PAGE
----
As I approach my 65th birthday, I am realizing my excess fat is too much at home on my body to be shifted easily. For a writer, I am fairly active. I have set appointments to walk twice a week for a distance of about 1.4 miles. We often dawdle because we have our dogs with us and we are neither as young as we used to be. But we are Nature Bathing with the trees, the mountains, the wildlife, and the lake around which we walk. Continue reading “Healthy and Obese”
Have you heard that term? How was it being used? I can’t believe how many times I have heard it recently since I began watching dog rescue videos on YouTube. One vet uses it to mean he’s going to wash the rescued animal and especially clean out any open wounds. Wikipedia thinks it means getting into hot water, then into cold water, then back to warm. Also, there’s the use of whirlpools and spas. Well, here’s what Hydrotherapy for Writers is like.
During the past several years that I have been attending the Weigh to Go weight loss support group, I have learned things that make a lot of sense. The certified nutritionist who leads the group stresses that we don’t need willpower, we need skillpower. If an individual doesn’t have the tools with which to create a new mindset and lifestyle, very little will change. Then I read about wantpower. Oh, that’s my top issue right there. Continue reading “Healthy, Wealthy, and Wise”
As a group, writers can be at serious risk for a number of diseases. Since sitting is the new smoking, we need to set reminders so we get up every hour and stretch or jump rope or wrestle an alligator. But at least we aren’t getting harmful sun rays and developing skin cancer, right? Let’s take a close look at that idea.
Decades ago I found a Cathy cartoon where she seemed to have nothing but vertical stripes in her wardrobe. She referred to it as Fat Behind Bars. That stuck with me all these years and especially when I shopped for clothes. Because looking fat is a no-no, even if you are, you know, obese. Continue reading “If You Can’t Lose It, Hide It”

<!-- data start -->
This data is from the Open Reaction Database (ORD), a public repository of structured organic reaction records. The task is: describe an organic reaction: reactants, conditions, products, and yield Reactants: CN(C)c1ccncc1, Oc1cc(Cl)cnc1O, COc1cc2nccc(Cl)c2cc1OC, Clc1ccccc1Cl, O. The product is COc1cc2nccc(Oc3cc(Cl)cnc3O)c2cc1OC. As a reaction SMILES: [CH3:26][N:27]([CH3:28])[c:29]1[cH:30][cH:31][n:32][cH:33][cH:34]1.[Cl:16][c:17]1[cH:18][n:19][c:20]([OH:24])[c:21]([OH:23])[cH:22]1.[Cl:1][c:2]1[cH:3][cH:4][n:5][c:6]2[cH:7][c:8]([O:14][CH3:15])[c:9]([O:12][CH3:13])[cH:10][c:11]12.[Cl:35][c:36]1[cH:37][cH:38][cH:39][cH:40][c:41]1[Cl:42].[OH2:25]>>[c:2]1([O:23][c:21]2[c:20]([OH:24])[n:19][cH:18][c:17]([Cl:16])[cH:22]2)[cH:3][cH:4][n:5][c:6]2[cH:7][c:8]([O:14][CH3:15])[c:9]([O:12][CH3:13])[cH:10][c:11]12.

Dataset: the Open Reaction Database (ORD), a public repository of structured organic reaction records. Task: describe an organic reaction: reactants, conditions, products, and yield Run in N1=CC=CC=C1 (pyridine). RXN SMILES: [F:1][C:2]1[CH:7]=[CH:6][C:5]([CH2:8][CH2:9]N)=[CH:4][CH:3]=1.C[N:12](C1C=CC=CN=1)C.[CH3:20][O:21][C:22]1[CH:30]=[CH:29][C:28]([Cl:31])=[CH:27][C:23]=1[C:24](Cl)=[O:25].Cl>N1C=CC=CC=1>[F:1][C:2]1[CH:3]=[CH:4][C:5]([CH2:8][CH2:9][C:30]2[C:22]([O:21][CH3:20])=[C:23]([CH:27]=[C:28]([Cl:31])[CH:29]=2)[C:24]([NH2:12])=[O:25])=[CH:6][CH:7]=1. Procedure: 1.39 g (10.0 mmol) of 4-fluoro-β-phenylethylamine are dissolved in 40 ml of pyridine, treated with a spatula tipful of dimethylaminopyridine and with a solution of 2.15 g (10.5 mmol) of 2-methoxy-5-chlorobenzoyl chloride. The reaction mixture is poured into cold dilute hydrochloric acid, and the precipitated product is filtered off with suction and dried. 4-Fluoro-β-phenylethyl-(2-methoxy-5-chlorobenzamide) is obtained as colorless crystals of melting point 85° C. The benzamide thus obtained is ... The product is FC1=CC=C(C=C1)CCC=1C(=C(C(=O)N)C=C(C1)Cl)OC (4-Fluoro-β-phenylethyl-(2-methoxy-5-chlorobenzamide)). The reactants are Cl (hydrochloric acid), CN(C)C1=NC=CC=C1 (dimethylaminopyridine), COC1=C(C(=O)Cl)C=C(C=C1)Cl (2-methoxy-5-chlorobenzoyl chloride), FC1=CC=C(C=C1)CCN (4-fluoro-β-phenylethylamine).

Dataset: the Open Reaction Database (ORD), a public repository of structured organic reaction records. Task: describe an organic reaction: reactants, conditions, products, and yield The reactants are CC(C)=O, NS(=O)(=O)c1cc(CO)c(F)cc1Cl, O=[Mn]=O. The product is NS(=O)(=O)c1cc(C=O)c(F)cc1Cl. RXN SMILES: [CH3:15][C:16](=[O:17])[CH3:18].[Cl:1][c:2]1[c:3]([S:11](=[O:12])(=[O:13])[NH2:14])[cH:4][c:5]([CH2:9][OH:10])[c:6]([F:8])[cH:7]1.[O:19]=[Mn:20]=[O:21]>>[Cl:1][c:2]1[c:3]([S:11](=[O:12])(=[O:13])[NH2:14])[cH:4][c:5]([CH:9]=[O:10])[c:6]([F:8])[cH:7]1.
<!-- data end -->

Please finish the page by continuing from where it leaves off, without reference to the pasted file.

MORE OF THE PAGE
First of all, Know your Flu. The symptoms are exactly the same, only the severity is different. A(H3) is more common this year than A(H1N1). Both like to prey on young children and the elderly. A late season showing by H3N2 is bad news for the elderly. Due to the weakening of the respiratory system, either flu could lead to pneumonia and hospitalization of any age person. Continue reading “Flu Season Hunting Rules and Limits”
I’m so embarrassed. In the first few paragraphs of my work in progress, Crazy for Trying, I have a police officer doing something totally not done ever, and especially not in front of civilians. One officer tells another to go to the door and be ready to draw her weapon. Yikes! First of all, that’s something the other officer should already know to do. Second, the first office wouldn’t say that because there are people in the room and it implies he doesn’t trust the officer to know what to do. I am so grateful to my critique group for pointing that out. Continue reading “Jack Davidson At RWA-SD, Part 1”